Let me repeat the two important questions that I raised above. Do you understand why:
              1. A LIVING Arahant is subjected to kamma vipaka DURING his/her life.
              2. No kamma vipaka will come to an Arahant AT or AFTER his/her death.

              This is done not to embarrass you or anyone else, but to get to the right question and then to answer. This could be the same issue that “y not” asking about. I am not sure. I just want to clarify the question before answering.

              • #16118
                Embodied
                Spectator

                @Lal,

                Vanishing/disappearing : of course it’s the same.
                “This is done not to embarrass you” : no worries Lal, i’m not “embarrassable.”
                As for your questions, i’ll answer tomorrow using my own vocabulary – except perhaps for two concepts, for which i might use Pali words.
                Now i’m not saying that what i have to say is the right / good answer (if not you’ll correct me -it’s by doing mistakes that one learns) , it will simply be my own sãnnã.

                • #16120
                  Lal
                  Keymaster

                  @Embodied: No need to do that.
                  I will explain those two issues below.

    • #16111
      y not
      Participant

      firewns:

      Thank you.

      I was aware of all you said. However, as it stands:‘Any other kamma vipaka can be overcome by attaining a magga phala (at least the Sotapanna stage’, on the face of it at least, would leave the possibilty of what could be read into it (as I did) open. If all that you elaborated on is ‘understood’, that notwithstanding, then it would leave no room for my question to arise. Thank you once again.

      Coming to Lal, I wholly share your concern. So much so, I told him in one of my posts not to bother to answer at once,( I recall now he was actually away at the time). I was in fact surprised he replied as soon as he did. Even now I feel a little uncomfortable asking him questions; the only reason I do is because he did answer; perhaps I am taking undue advantage. I will therefore stop addressing questions to him until such time as he says it is alright to do so. Others will act as they themselves see fit.- depending on the nature and degree of importance of their questions, I would like to think.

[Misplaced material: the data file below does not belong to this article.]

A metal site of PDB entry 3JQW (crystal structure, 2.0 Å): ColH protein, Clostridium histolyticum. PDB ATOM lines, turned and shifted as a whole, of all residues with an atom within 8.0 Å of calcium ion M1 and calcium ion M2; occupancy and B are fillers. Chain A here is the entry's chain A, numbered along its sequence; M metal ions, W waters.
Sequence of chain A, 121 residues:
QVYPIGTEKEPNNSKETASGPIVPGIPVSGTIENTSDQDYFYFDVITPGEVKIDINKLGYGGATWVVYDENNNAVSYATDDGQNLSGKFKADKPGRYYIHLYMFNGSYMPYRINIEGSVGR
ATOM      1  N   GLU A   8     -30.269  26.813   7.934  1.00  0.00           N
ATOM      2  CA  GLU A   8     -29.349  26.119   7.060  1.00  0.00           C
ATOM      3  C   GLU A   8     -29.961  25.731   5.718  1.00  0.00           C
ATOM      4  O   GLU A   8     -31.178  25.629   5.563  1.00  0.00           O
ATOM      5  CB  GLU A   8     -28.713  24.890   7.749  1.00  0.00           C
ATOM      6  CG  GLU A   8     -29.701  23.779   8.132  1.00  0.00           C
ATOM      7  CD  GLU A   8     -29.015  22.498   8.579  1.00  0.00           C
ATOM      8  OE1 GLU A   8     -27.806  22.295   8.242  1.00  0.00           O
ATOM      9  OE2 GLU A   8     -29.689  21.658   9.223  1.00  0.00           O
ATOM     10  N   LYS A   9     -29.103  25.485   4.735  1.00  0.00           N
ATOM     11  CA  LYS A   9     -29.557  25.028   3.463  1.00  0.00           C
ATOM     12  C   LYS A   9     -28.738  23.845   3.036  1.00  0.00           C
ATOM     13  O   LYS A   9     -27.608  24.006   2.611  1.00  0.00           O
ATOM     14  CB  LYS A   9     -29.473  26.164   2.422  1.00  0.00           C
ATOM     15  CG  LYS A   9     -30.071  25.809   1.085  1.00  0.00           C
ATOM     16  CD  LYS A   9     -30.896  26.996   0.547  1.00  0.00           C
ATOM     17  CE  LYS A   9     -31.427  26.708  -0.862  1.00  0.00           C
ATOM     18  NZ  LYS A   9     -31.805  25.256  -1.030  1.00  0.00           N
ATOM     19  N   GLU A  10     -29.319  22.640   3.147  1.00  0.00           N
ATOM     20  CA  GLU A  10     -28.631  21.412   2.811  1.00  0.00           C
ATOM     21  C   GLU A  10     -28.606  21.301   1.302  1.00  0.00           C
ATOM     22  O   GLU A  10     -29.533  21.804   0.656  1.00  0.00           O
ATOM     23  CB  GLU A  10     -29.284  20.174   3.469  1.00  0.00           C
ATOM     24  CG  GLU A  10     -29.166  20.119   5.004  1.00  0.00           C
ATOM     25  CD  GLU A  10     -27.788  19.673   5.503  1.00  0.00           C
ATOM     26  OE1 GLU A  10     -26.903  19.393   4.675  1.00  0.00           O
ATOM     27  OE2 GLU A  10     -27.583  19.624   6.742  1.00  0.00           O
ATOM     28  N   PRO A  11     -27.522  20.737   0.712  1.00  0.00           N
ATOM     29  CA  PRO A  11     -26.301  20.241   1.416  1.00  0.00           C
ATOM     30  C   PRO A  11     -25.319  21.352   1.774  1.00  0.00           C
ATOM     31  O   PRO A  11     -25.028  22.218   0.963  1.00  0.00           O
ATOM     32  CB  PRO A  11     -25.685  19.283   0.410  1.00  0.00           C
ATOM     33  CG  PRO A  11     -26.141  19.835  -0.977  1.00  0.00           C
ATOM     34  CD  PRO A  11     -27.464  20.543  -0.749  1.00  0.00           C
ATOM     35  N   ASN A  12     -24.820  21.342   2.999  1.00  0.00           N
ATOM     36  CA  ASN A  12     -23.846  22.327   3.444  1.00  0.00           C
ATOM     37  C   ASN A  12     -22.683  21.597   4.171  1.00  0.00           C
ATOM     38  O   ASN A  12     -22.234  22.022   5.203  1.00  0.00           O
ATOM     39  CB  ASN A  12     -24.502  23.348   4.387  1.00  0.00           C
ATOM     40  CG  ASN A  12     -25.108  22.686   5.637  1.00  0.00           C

thank you

      y not

    • #16127
      y not
      Participant

      Just found terms to better convey the two meanings of ‘conditions’ I had in mind in my post above -May 29, 2018 at 11:32 am. There I wrote:

      ‘My difficulty was principally due to the two possible meanings of the word ‘conditions’ : ONE, in the sense of circumstances or situations or options around oneself that may be of consequence one way or another depending on one’s choice of and response to them (on condition that, provided that),and 2)THE OTHER, in the sense of one’s state of mind independent of that( one’s state of mind BEING the condition) In fact it is the second. If it were the first, then the question WOULD arise: WHAT TO DO so as NOT to grasp that bhava? – the condition being that if one does this or that then that bhava will not be grasped; if not, it will.’

      ONE) would be simply stated as: under what conditions
      THE OTHER) ” ” ” on what condition

      I write this so that readers who may come across that post may better understand the background of the question. I thank all who took the time to answer.

      Metta to all

      y not

    • #16128
      Lal
      Keymaster

      There seems to be two issues that may be difficult to grasp.
      1. A LIVING Arahant is subjected to kamma vipaka DURING his/her life.
      2. No kamma vipaka will come to an Arahant AFTER his/her death.

      When we clarify some basic and fundamental issues, hopefully the answers will become clear.